Posey, the National League Rookie of the Year during the Giants’ charmed 2010 season, is poised to return behind the plate. He and San Francisco’s medical staff aren’t sure how his ankle will handle the rigors of catching, and Giants manager Bruce Bochy has said that Posey might spend ample time at first base to keep his bat in the lineup and avoid the inevitable physical erosion of his primary position.

Here’s what’s certain right now: Posey, who became a father of twins while sidelined, is eager for any and all challenges. That became clear in his chat on the Murph & Mac show. You can hear the interview in its entirety on KNBR’s website, or you can read the following excerpts:

(Posey will encounter plenty of adoration and love at Saturday’s FanFest at AT&T Park. Does he find it overwhelming?) “I don’t know if it’s overwhelming. It’s a blast. I know it’s something we all look forward to. As much as it is to get the fans fired up, it gets us fired up as well. And we enjoy every bit of it.”

(On fatherhood) “It’s great, it really is. I was just telling my wife the other day that it’s going to be quite an adjustment for me once the season gets going and I’m away a lot and traveling because I’ve been with them a lot these first six months. I’ve enjoyed it; I definitely have.”

(Was that the silver lining to your injury?) “Oh, there’s no question. It’s funny how things work out. Obviously, if I could have avoided the injury, there’s no doubt I would have. But the timing of it, for where we were in our life, really worked out well. Because looking back on it, the team was in Miami when my wife gave birth, so there’s a pretty good chance I wouldn’t have been able to make it back in time. So I felt really fortunate to be there and to have as much time (with the children) as I’ve had these first six months.”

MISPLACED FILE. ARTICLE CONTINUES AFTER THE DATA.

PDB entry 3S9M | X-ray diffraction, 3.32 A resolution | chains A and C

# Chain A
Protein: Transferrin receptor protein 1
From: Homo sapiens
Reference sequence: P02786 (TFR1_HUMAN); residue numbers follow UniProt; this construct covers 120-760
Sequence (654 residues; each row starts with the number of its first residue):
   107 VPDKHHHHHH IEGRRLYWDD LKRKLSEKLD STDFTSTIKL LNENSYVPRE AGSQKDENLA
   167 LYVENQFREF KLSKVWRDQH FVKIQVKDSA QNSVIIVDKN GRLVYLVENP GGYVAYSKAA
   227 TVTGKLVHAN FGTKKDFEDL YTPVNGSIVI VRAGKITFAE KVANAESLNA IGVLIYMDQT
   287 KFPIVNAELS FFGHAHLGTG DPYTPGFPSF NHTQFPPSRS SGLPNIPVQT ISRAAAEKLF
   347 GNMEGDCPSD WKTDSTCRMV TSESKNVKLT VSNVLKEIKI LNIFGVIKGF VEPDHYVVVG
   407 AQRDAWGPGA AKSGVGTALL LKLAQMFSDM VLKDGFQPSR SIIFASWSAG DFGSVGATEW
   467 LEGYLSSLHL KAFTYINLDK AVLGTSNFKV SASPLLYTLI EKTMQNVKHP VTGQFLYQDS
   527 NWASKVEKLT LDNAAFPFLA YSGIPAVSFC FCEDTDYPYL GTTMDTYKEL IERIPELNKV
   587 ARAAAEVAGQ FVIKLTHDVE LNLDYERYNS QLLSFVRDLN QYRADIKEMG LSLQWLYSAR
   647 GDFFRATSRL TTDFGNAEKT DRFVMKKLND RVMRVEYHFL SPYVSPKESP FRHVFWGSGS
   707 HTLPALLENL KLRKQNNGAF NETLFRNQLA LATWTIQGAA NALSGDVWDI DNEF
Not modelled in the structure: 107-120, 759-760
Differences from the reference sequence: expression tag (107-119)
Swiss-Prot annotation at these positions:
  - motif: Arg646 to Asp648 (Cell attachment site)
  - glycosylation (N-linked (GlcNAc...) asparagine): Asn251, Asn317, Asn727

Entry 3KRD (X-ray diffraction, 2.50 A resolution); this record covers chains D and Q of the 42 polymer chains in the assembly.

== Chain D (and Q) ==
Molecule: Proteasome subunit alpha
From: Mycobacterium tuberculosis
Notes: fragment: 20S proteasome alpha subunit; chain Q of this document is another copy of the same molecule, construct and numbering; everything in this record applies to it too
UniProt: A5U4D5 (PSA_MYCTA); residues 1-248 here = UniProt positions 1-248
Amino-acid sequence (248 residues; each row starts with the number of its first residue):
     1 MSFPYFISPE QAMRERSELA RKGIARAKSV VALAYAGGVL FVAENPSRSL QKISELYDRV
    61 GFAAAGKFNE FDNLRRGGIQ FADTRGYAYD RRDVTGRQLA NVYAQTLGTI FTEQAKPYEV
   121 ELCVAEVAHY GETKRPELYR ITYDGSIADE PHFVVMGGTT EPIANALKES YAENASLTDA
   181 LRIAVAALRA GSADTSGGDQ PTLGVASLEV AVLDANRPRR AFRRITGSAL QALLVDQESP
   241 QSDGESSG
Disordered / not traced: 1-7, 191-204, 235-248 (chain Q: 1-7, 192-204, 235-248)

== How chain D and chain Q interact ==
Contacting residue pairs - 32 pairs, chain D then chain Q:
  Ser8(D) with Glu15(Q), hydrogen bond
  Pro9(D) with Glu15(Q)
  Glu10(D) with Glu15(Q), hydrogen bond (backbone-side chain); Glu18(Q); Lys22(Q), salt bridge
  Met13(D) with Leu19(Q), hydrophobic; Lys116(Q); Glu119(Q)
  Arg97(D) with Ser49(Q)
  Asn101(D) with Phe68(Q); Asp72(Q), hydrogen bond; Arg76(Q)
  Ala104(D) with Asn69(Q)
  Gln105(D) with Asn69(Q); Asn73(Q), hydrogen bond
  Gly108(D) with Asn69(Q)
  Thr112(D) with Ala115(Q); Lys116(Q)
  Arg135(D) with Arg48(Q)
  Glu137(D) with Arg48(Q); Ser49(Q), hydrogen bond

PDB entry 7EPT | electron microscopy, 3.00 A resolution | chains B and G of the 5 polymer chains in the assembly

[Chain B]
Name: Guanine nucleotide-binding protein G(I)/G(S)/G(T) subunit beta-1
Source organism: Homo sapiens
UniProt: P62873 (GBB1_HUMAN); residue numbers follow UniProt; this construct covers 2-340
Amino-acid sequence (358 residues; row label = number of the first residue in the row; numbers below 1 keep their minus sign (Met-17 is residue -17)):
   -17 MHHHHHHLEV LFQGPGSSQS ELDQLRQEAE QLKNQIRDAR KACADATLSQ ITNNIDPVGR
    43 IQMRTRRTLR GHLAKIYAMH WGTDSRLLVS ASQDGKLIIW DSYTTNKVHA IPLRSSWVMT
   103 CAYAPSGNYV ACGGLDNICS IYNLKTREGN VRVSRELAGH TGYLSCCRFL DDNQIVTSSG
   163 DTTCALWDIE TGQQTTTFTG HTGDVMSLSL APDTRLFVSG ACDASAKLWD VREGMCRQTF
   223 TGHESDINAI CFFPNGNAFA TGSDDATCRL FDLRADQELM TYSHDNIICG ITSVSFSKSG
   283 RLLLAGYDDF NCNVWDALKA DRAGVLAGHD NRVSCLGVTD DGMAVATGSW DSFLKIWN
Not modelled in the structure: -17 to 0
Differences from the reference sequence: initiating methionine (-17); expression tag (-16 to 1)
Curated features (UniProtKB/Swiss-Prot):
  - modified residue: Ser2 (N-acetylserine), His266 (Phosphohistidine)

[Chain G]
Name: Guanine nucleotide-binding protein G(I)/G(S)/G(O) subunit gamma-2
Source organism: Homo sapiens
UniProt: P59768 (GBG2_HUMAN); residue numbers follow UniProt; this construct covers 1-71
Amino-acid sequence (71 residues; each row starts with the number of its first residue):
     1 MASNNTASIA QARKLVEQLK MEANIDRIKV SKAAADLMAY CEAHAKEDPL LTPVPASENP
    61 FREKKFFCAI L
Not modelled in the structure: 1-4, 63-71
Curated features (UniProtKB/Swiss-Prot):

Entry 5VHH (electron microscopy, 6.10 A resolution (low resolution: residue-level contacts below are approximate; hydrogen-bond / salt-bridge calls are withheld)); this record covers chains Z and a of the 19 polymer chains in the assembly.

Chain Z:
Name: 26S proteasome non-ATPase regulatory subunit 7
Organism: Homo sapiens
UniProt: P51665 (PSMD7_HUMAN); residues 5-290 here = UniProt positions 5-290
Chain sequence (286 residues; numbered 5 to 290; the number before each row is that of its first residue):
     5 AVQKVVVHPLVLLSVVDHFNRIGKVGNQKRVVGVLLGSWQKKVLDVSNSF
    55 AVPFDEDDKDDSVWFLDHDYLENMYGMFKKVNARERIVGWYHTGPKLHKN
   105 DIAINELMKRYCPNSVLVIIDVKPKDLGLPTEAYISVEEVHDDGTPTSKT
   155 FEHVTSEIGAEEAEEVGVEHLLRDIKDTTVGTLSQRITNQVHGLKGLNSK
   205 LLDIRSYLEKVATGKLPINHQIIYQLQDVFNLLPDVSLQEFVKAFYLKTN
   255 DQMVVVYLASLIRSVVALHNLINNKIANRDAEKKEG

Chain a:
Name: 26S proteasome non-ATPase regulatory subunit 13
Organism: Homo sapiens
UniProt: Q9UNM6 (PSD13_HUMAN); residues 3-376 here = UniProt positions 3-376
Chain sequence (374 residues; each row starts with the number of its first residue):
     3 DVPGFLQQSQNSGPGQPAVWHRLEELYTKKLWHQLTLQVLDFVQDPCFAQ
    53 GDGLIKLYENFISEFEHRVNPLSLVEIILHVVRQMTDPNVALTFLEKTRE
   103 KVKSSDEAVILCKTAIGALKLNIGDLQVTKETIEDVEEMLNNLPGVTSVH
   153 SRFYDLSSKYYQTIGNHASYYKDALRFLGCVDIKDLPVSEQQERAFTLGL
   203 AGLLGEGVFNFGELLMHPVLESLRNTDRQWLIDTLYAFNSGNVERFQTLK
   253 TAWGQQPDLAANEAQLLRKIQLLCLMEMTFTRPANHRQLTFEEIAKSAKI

(How much recovery time has he spent in a catcher’s crouch) “I’ve done as much as I think I can without getting in there and playing some games. I think that’s the next step, and fortunately that’s not too far away with Spring Training right around the corner. So I’m very, very happy and pleased with where I am. Obviously, the game situation’s going to be a little bit different, but I’m optimistic and positive that it’s going to be great, just like the rest of this recovery process has been.”